On the surface downhill sprinting is an intriguing option.   Sprinting down a small declined surface of 2-5 percent increases eccentric force/power demands, particularly vertically, which is a key limiting factor in speed performance.  In the northeast many coaches get a taste of this option sprinting the downhill coming off the curve of banked 200m tracks.  My experience and that of other coaches I’ve talked to has been that you can do some flys off the curve and use the bank to teach a bit.  Downhill sprinting demands athletes not over push and to do it well neccesitates shorter ground contacts and slightly more frontside dominant mechanics which are paramount in efficient max velocity running.  Like the crazy blokes in the video below, push too long and you encourage forward rotation.

However, most sprint coaches aren’t going to be scripting downhill themed workouts.  The increased eccentric forces and altered stride and flight demands pose similar problems to the force and coordination issues of towing.  The declined surface introduces potential for reaching/braking and altered neuromuscular coordination if used as a main stimulus.  It’s also debatable if high level athletes would even be able to achieve higher max velocities on the declined surface.  I remember seeing a picture of an IAAF facility a few years back with a declined straightaway so their are folks out there experimenting with declined surfaces.  Still I haven’t seen many sprint coaches raving about downhill as a viable primary max velocity sprint training option where benefit outweighs the risk in a well thought out and executed program.

Sequential Overspeed By Increasing the Speed Limit

Supramaximal speeds and overloading speed actions are alluring for most folks as overload seems like an obvious means to improvement.  However, speed is a delicate and rate dominant nueromuscular task and introducing outside means of loading to the sprint action introduces the risk of interference with stagnation or worse detioration.  Good coaches commonly achieve relative overload by periodizing speed and manipulating conditions.   Classical short to long or velocity progressions by distance accelerated offer speed progression and overloads over the course of a program.

Additionally, coaches often use footwear and surface manipulation as a means of relative overload.  Doing accels in flats in the grass or on a field is an early season option for speed.  This may progress to the track, which then may progress to on the track with spikes.  Each progression offers increasing speed over the previous.  When working with field and court sports just using faster surfaces, footwear options, and doing well rested speed offers relative overspeed.  Where appropriate, adding in other athletes running at the same time or using a more stimulating practice setting (timing, testing, alternate facility) are environmental options to increase intensity.  Couple the above manipulations with periodizing  the other elements in the program (plyos, weightroom, etc..) such that they allow  and support increases in speed intensity over time and most coaches find plenty of options to overload and progress speed over the course of a program.   For overspeed my preference lies with a complete and progressive program with an occasional dose of wind.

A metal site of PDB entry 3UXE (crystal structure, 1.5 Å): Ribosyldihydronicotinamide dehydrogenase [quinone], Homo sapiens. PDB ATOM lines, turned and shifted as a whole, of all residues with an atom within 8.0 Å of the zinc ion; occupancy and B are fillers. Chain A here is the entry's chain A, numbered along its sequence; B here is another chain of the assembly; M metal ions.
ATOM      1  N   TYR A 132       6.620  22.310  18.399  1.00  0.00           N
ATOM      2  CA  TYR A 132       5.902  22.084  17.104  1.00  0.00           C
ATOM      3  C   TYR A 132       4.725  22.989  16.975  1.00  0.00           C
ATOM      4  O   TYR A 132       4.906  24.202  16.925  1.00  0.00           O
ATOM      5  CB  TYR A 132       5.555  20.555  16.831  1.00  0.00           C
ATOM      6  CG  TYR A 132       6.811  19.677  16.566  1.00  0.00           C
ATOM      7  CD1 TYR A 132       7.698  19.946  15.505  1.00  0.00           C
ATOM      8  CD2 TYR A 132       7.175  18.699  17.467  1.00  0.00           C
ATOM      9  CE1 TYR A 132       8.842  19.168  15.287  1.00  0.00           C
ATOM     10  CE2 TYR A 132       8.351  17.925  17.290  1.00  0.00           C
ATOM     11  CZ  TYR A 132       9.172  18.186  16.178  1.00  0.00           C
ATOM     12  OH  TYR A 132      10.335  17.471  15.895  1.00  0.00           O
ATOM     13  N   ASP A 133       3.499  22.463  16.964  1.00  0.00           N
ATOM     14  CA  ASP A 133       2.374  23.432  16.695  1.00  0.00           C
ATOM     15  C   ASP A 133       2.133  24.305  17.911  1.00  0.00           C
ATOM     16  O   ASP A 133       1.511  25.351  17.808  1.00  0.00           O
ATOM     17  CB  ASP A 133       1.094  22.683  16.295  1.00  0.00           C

Acceleration Imbalance Part 2

Coaching and programs are environmental.  Different group numbers, different facilities, differing athlete levels, differing amounts of time to train, and different training and sport loads demand different solutions.  In Acceleration Imbalance Part 1 I examined some of the problems field and court sport athletes encounter with acceleration dominant programs.  In this article, I’ll share some of the complementary sprint and run programming options I’ve found to result in more balanced and superior results.  Which options fit best depend on your athletes, your program, and your environment.

Acceleration Antidotes

Locomotion in the Warm Up- This seems incredibly simple, but with the large mobility deficits in many of today’s athletes (and the current awareness of foam rolling and corrective exercise (often warranted) many programs don’t take enough time to move athletes.  Doing dynamic flexibility has value, but it’s not the dynamics nor does it demand the tissue and joint dynamics of locomotion.  Skipping variations and running should constitute a good portion of the warm up if you want athletes to run free and well.  Getting moving, getting upright, and getting some hip extension and thigh separation is a good warm up and good training.  In sports where athletes always work short or don’t move much, finding spots in the training and competition week where athletes can get in quality warm ups is often cleansing.

Run in the Warm Up- With able athletes, I’ve grown to using more running in the actual warm up as athletes don’t become skilled at running without doing it.  One way I like to do this is placing strides in between blocks of skips or drills to build additional warmth while also working on general running skill.  These are usually very low key strides at around 70% speed.  They are fast enough to have decent mechanics and posture, but are still easy strides.  They serve as low intensity upright work as well as providing an opportunity to coach upright running in a simple scenario.   Further these runs are at extensive tempo speeds and serve as an opportunity to rehearse and coach mechanics for that type of work.  (In the private sector much of the athlete’s training is homework, so having some coaching time on elements not often seen is valuable).